Support Birmingham Children’s Hospital Charity’s Star Appeal and help us to raise £3.65 million to create the first children’s rare diseases centre in the UK - providing coordinated care, treatment and support to help to brighten the lives of our little stars.

Below are some of the exciting things we have going on at BCH in the next few months. Take a look and why not get involved?

Roald Dahl’s Marvellous Children’s Charity funds two rare disease nurses at BCH

While the Rare Disease Centre is being built, we have applied for funding from the Roald Dahl Marvellous Children’s Charity to fund two posts to help to coordinate the care of children with rare diseases. Families gathered at an event last September to help co-design the posts to fit their needs and parents were also involved in interviewing for the posts. We now have in post two new members of staff: Kate Penny-Thomas as Roald Dahl Rare Disease Nurse and Sian Bicker who is the Roald Dahl Genetics Nurse.

100 000 Genome Project

Making a diagnosis is very important, which is why we are also involved in the 100 000 Genome Project. The UK will become the first ever country to introduce this technology in its mainstream health system with the aim of personalised medicine. Birmingham Children’s Hospital is recruiting patients with rare diseases without a genetic diagnosis for this project. We have over 210 participants already which shows how keen our families are to obtain a diagnosis. We are also working with SWAN UK to develop SWAN clinics at Birmingham Children’s Hospital Rare Disease Centre for children with syndromes without a name. Sian Bicker, our Roald Dahl Genetics Nurse, is already supporting families in the 100K Genome Project and will also support families in the SWAN clinics.

Rare Disease Events @ Birmingham Children’s Hospital

rare disease dayWe are supporting Rare Disease Day on 29th February. On Friday 19th February we will be holding an event at the Think Tank Science Museum Birmingham for Rare Disease Day as this falls in the school half term break when the museum will have the most visitors. It takes place from 10 am till 3 pm (Talking Point, Level 3)

The aim of the event is to promote Rare Disease Day and it is an opportunity to speak to the public about Rare Diseases. The event will be at Talking Point on Level 3 which is a large space situated in an extremely busy area of the museum outside of the Planetarium. The majority of visitors to the museum will make their way to this area at some point during their visit.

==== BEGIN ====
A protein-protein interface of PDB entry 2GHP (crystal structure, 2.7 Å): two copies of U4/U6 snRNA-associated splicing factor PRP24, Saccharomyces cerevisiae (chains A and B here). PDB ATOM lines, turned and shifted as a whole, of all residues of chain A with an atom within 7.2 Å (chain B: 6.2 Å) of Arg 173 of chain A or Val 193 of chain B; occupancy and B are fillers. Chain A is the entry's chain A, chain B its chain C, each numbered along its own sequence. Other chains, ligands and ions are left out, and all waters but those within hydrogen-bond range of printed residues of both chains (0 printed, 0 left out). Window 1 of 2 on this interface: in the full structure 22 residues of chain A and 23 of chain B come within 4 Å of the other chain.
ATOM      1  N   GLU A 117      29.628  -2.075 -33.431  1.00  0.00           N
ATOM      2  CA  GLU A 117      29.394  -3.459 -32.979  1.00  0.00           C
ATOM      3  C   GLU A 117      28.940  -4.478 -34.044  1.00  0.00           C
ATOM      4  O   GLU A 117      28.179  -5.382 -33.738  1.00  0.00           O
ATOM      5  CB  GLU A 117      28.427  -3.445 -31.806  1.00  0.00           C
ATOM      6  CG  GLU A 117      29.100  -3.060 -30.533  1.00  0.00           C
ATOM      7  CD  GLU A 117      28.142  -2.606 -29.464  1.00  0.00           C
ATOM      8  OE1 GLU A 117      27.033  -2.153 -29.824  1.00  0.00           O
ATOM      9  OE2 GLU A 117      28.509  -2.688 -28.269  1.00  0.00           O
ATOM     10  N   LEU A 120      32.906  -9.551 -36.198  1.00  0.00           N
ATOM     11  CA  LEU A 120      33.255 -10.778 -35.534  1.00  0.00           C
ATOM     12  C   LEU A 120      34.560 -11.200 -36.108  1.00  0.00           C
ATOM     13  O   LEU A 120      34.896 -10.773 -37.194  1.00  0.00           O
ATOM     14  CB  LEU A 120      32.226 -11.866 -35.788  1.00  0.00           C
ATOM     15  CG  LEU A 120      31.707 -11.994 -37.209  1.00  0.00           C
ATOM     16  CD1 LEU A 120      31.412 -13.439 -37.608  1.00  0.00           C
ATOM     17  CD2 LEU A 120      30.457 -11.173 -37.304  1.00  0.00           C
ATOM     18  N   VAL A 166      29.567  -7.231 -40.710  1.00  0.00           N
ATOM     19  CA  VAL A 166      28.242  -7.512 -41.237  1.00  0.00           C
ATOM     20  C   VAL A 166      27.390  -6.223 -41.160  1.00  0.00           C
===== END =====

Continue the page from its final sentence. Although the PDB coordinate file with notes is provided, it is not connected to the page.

Please come along and publicise to anyone and everyone! If you are interested in having a display/stand for part of the day (10 – 3 pm), do contact me, Dr Larissa Kerecuk, Rare Disease Lead at Birmingham Children’s Hospital (sec [email protected]; 0121 333 9227). So far we have three stands: NIHR Rare Disease Translational Research Collaboration with posters and games for the children to do on the day. Professor Barrett will also be at the event with members of the Clinical Research Facility team. Our Birmingham Children’s Hospital Charity will be raising awareness of the Star Appeal, together with Roald Dahl Marvellous Children’s Charity and you'll be able to meet members of Rare Disease UK and SWAN UK too.

Invitation to Rare Disease Week 22nd February to 29th February 2015 at Birmingham Children’s Hospital

As we develop the First Paediatric Holistic Rare Disease Centre in the UK, Birmingham Children’s Hospital are holding a week of events to raise awareness of Rare Diseases. Therefore, we wanted to invite everyone to come along and display their stands, do a talk, meet our team or just come and visit our fantastic hospital.

The events will take place at lunchtimes in main outpatients and in our conservatory (with coffee shop) from Monday 22nd February until Monday 29th February.

Marvellous Superstar Club Rare Disease Day Saturday 27th February 2016

This will be the highlight of the Rare Disease Week at Birmingham Children’s Hospital and is kindly sponsored by the Roald Dahl’s Marvellous Children’s Charity.

We look forward to welcoming you and introducing you to our team including Sian Bicker and Kate Penny-Thomas, our newly appointed Roald Dahl Genetics and Rare Disease nurses, respectively. The day will involve a mixture of talks for families (inspirational, practical and psychological) as well as workshops. For the children and young people, we have a very exciting entertainment programme with magic show, face painting, singing, karaoke, games, music and even rare animals!

If you are interested in taking part or attending, please contact Dr Larissa Kerecuk, Rare Disease Lead, at Birmingham Children’s Hospital ([email protected]; 0121 333 9227).

rare disease day event

Tania Tirraoro
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Tania Tirraoro

Founder, CEO at Special Needs Jungle
Founder of Special Needs Jungle. Parent of two sons with Asperger Syndrome.
Journalist & author of two novels and a guide to SEN statementing. PR & social media expert. Rare Disease & chronic pain patient advocate.
Tania Tirraoro